Curriculum-Based Assessment Disadvantages

by Alan Kirk

Success is judged by the final result of a project. In the classroom, when using curriculum-based assessment, this final result runs the risk of being ignored. The evaluators are valuing the work of the teacher based on his ability to plan in advance. The curriculum is material assembled based on the teacher's belief of how the class will be conducted. In the end, a curriculum does not define what a student learns -- the teacher's interaction with the students themselves determines the student's success in learning the material.

Evaluating Material, Not The Teacher

Curriculum-based assessment involves judging an instructor based on the material that she chooses. This does not take into effect the teaching style of the instructor. Not everyone teaches a subject the same way. Material might seem dry or redundant when examining it as a curriculum, without observing the teacher in her environment. One of the skills a teacher brings into the classroom is the ability to sell what she teaches and make it appealing to her class, that can not be judged solely by reviewing a curriculum.

Student Background Varies

When creating a curriculum, if a teacher knows that's what he will be evaluated on, he will have to choose a standardized curriculum for the entire class. This removes the ability to customize the curriculum for groups within the class. He will need to teach at the same reading and understanding levels for everyone in his class. Teachers know that not all students are created equally. Being evaluated based on the ability to choose a curriculum instead of the ability to reach the students he is teaching is judging on theory instead of results.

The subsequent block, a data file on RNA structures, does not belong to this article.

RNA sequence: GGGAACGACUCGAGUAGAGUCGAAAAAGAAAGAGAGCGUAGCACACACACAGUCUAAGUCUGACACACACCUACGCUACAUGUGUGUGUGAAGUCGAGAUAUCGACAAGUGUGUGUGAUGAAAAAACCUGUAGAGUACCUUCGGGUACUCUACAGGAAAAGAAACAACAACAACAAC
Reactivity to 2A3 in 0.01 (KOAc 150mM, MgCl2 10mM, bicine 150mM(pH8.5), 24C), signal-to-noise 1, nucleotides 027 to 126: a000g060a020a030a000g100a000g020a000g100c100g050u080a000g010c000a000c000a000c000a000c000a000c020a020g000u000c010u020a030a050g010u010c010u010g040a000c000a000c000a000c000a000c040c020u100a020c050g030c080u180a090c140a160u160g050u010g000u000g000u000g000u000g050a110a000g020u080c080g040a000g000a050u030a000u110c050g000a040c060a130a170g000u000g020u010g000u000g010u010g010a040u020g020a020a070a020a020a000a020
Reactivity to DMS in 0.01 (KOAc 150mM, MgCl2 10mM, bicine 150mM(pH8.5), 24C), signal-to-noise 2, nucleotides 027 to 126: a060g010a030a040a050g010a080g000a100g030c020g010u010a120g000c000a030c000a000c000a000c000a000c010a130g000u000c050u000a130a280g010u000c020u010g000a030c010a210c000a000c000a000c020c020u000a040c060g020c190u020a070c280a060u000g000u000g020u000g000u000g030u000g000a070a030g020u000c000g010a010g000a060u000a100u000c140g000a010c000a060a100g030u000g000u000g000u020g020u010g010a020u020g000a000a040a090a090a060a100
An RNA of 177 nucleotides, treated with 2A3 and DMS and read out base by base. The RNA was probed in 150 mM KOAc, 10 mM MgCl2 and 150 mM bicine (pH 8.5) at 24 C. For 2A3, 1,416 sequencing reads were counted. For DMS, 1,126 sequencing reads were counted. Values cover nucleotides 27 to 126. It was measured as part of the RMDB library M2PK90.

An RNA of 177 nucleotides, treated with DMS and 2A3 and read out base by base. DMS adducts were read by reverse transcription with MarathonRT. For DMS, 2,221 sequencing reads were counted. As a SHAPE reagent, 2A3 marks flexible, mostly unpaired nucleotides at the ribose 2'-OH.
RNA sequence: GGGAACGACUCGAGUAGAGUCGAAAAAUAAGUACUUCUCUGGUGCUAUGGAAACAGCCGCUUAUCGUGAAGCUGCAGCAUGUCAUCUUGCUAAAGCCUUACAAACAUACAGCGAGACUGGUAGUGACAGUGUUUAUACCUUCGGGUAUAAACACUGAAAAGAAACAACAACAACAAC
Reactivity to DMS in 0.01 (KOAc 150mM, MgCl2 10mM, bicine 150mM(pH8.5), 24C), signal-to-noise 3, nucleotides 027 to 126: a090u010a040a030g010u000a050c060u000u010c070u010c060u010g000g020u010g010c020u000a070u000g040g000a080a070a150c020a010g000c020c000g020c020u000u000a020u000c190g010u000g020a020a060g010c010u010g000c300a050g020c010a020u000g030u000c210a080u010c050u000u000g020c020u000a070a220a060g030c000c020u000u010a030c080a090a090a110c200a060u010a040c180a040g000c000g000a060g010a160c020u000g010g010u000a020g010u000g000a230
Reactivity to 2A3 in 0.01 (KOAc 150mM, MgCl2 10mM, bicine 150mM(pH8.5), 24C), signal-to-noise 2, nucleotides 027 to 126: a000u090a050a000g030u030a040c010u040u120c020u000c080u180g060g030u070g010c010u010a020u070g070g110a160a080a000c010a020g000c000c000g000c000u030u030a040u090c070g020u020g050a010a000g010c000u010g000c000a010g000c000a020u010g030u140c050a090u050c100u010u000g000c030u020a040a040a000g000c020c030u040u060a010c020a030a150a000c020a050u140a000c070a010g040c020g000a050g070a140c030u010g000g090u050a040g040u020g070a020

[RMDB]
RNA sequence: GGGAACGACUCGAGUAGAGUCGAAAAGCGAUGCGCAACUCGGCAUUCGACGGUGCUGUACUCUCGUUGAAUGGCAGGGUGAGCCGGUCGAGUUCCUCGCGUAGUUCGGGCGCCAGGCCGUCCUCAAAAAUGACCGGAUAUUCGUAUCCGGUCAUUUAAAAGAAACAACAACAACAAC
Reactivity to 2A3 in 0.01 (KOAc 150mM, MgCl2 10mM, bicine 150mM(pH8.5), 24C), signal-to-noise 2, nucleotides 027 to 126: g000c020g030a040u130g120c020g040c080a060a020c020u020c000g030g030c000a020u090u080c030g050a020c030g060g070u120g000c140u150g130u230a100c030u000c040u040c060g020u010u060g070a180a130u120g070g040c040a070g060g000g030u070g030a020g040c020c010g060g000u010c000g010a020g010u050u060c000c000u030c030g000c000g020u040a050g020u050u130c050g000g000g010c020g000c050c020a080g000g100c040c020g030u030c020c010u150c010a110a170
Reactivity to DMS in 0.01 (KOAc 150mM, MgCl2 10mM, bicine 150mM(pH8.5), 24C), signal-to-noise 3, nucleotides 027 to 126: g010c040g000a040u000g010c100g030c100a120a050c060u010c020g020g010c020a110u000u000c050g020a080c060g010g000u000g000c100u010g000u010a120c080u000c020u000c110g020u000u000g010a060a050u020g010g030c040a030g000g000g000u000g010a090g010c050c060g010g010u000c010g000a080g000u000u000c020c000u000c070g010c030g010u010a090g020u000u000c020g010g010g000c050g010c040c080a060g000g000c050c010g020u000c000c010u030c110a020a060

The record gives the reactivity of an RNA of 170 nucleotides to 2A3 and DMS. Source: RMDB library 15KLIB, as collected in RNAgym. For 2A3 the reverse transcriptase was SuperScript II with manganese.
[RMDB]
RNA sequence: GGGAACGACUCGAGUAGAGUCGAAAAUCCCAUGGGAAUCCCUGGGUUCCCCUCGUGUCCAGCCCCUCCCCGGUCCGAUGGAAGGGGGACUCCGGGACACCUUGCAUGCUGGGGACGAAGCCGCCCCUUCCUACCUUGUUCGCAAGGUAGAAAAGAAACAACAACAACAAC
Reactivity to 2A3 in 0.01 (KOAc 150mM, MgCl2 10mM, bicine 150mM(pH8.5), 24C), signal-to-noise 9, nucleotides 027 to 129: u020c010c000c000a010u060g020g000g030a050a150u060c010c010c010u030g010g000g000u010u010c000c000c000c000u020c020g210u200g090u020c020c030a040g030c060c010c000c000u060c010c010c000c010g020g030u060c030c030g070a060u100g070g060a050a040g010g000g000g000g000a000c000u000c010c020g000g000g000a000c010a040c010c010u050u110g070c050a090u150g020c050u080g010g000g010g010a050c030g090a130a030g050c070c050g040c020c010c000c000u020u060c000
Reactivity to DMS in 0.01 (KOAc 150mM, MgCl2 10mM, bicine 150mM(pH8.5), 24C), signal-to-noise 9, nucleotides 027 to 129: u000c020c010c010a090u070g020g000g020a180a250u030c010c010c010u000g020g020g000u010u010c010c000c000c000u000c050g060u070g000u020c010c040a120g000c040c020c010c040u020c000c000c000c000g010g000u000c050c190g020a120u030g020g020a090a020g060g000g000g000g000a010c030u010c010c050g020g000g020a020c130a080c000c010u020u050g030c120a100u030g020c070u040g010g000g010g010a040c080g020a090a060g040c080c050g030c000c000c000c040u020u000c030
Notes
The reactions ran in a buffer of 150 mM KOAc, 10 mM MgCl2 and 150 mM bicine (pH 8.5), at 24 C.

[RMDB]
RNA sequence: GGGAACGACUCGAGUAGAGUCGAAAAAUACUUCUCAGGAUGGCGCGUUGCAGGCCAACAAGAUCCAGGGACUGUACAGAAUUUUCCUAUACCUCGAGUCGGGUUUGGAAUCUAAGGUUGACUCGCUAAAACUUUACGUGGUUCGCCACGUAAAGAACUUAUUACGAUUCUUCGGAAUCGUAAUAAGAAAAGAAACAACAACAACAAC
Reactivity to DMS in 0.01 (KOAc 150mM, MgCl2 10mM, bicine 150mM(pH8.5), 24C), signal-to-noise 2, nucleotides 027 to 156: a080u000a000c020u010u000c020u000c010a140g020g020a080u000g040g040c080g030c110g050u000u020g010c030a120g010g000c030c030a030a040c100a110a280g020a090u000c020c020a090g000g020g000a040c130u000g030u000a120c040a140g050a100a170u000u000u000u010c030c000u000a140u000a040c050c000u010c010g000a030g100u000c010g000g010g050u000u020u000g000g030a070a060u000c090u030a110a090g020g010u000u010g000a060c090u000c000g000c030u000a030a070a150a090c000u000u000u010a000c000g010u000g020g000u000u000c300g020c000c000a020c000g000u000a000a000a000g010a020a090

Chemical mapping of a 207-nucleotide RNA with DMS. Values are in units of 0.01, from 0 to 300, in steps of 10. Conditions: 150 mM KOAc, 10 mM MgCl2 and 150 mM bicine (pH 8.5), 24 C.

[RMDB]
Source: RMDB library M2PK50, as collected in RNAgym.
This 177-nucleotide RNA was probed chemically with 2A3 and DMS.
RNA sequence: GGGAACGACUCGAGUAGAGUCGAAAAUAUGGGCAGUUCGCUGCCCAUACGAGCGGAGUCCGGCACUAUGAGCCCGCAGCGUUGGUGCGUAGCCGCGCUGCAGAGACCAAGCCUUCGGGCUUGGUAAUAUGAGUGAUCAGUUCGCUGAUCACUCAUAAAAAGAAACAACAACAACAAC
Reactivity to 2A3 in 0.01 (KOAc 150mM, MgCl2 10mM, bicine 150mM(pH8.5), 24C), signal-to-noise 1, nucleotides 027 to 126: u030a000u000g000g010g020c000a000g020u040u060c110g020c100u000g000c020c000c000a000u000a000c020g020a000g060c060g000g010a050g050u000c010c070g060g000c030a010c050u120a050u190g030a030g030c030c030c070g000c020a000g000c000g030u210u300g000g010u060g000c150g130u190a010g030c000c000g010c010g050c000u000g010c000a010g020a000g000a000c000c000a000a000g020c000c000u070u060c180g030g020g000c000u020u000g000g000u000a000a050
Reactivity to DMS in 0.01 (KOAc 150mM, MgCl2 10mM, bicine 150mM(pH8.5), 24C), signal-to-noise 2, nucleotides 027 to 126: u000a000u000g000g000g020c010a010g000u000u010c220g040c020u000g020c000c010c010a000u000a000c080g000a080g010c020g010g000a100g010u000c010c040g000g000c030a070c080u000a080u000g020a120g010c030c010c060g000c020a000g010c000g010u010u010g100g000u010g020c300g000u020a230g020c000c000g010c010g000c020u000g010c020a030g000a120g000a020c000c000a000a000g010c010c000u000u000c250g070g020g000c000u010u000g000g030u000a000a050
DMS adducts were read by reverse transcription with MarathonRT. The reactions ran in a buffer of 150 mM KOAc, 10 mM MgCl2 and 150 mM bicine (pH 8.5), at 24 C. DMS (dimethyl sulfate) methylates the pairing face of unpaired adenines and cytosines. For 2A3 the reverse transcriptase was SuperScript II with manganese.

Limits Creativity

Creativity is hard to demonstrate when creating a curriculum. The teacher must evaluate whether taking risks is worth the risk of including it in the curriculum. She is going to want to create a curriculum that is easy for the evaluators to understand. This means taking a straightforward approach toward teaching. Lessons outside the traditional classroom or projects that rely on creativity may not be able to be adequately visioned by the evaluators when using the curriculum as the only judging material.

Lack Of Flexibility

If a teacher is judged on the curriculum he develops and how well he teaches that curriculum, he loses the ability to improvise. This means that in the classroom, if he discovers his class is struggling to pick up on a subject he may hesitate to work outside his original curriculum out of fear of falling behind in the curriculum. This makes the teacher more concerned about teaching toward the standards of the curriculum instead of towards educating his class.

About the Author

Alan Kirk has been writing for online publications since 2006. He has more than 15 years' experience in catering, management and government relations. Kirk has a bachelor's degree in business management from the University of Maryland.

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